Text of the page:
Make foreign polluters pay

Motorists driving along the lakefront in Chicago this winter saw firsthand the effects of climate change: record-low Lake Michigan ice cover.

The average ice cover among all five of the Great Lakes as of March 21 was just 1%, according to NOAA’s Great Lakes Environmental Research Laboratory, where scientists have seen long-term changes in ice cover as a result of global warming.

A lack of lake ice cover adversely affects recreational and educational activities, but there is another more troubling effect: warmer lake waters could boost the population of more than 40 invasive species that threaten the $7 billion fishery industries of the Great Lakes St. Lawrence Basin. For example, zebra and quagga mussels have thrived, and they damage the lakes’ ecosystem by filtering out large amounts of much-needed plankton. U.S. Geological Survey scientists say that these invasive species could lengthen their reproductive cycle from a few months in spring and summer to year-round in warmer water.

The Great Lakes are just one place where we see the devastating effects of a warmer planet caused by fossil fuel emissions. In 2023, there were 58 tornadoes in the Chicago area, the most to ever occur here in a calendar year since the National Weather Service began keeping those records in 1950. Scientists also confirmed that last year was the hottest year on record.

The news is not all bad. Illinois has reduced its energy-related carbon dioxide emissions by 10.5% since 2019, according to the U.S. Energy Information Administration, thanks in part to the ongoing “phaseout” of fossil fuels called for by the Illinois Climate Equity and Jobs Act signed by Gov. JB Pritzker in 2021.

Still, carbon emissions remain a substantial cause of warming trends.

One area that holds promise: making polluters — specifically foreign importers — pay for the destruction caused by fossil fuels. It’s an idea that most people support. According to the 2023 Yale Climate Opinion Maps, 75% of people in the Chicago region support taxing fossil fuel companies. The same idea should hold true for our global trading partners.

U.S. emissions declined 1.9% in 2023, according to Rhodium Group, and our economy produces fewer emissions during manufacturing than similar industries overseas. Yet foreign polluters with lower environmental standards can undercut U.S. manufacturers without penalty.

Some countries have begun the process of imposing a carbon border adjustment mechanism (CBAM) to collect a fee at the border from high-polluting countries that undercut their domestic manufacturers with cheaper, carbon-heavy products. Legislation in Congress supported by Sen. Dick Durbin could be a first step in making foreign polluters pay in this country.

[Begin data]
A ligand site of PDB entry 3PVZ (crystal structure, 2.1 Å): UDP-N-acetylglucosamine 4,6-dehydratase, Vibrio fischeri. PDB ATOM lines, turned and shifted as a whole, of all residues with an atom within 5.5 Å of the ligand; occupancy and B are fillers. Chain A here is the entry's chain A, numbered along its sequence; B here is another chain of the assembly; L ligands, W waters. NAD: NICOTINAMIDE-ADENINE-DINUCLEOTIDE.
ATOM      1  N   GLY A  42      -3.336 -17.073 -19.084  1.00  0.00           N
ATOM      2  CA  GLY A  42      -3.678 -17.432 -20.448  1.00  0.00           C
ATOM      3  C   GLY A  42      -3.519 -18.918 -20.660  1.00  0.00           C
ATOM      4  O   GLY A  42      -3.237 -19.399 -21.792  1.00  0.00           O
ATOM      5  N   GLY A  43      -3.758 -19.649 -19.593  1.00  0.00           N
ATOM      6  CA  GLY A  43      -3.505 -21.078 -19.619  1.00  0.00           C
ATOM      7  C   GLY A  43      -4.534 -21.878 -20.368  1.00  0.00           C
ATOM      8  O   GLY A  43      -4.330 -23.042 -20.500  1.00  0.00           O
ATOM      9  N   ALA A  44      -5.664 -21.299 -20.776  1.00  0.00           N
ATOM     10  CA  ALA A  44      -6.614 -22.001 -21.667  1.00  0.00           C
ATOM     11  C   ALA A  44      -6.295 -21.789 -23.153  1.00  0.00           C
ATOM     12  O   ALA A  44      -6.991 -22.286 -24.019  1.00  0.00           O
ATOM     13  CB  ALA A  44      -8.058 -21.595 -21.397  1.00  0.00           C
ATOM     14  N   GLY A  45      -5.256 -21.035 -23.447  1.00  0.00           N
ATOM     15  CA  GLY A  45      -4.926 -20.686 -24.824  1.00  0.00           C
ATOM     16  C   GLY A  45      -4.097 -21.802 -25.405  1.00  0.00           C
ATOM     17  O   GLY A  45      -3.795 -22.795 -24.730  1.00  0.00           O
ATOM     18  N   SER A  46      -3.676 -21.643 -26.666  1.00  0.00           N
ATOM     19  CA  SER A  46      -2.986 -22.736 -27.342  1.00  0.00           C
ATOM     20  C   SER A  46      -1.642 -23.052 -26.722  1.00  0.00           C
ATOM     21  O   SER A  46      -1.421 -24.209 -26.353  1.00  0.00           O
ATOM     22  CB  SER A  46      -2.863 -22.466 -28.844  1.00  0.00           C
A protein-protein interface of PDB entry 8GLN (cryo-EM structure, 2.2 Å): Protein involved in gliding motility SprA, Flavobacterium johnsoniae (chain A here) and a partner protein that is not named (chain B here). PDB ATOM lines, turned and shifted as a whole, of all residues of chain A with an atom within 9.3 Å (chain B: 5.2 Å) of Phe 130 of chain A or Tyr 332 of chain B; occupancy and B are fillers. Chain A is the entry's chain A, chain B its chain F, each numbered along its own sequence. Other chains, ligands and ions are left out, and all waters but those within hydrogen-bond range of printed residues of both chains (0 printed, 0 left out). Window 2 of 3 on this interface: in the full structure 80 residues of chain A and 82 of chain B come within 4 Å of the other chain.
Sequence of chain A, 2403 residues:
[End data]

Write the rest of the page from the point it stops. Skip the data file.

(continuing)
The PROVE IT Act recently passed by the Senate Environment and Public Works Committee with a bipartisan vote of 15-4. The bill, S. 1863, would require the Department of Energy to study and compare the carbon emissions of products produced in the United States with imports. Sen. Durban is a co-sponsor of this important legislation, which is a first step in helping to ensure U.S. manufacturers that are lowering their carbon footprint don’t lose business to goods from polluting foreign manufacturers.

Putting a carbon border adjustment mechanism in effect in the U.S. will be a three-step process, with the first being what the PROVE IT act would task the Energy Department to do. The other two involve setting a carbon price on the excess carbon content of imports and then implementing the adjustments as goods come into the U.S.

Two other bills seek to address this issue. The Foreign Pollution Fee Act and the Clean Competition Act propose fees on key materials such as aluminum, cement, iron and steel based on their carbon pollution. These policies would level the playing field by charging importers for the difference between their high-emission products and our cleaner, domestic goods — and incentivize other countries to do better.

With a little compromise, legislators can introduce a bipartisan CBAM policy that appeals to both sides of the aisle.

When big polluters get a free pass to harm the planet, they take a toll on our well-being and on the health of our natural resources.

Joe Tedino, a Chicago communications consultant, is a volunteer with the nonpartisan, nonprofit Citizens’ Climate Lobby.

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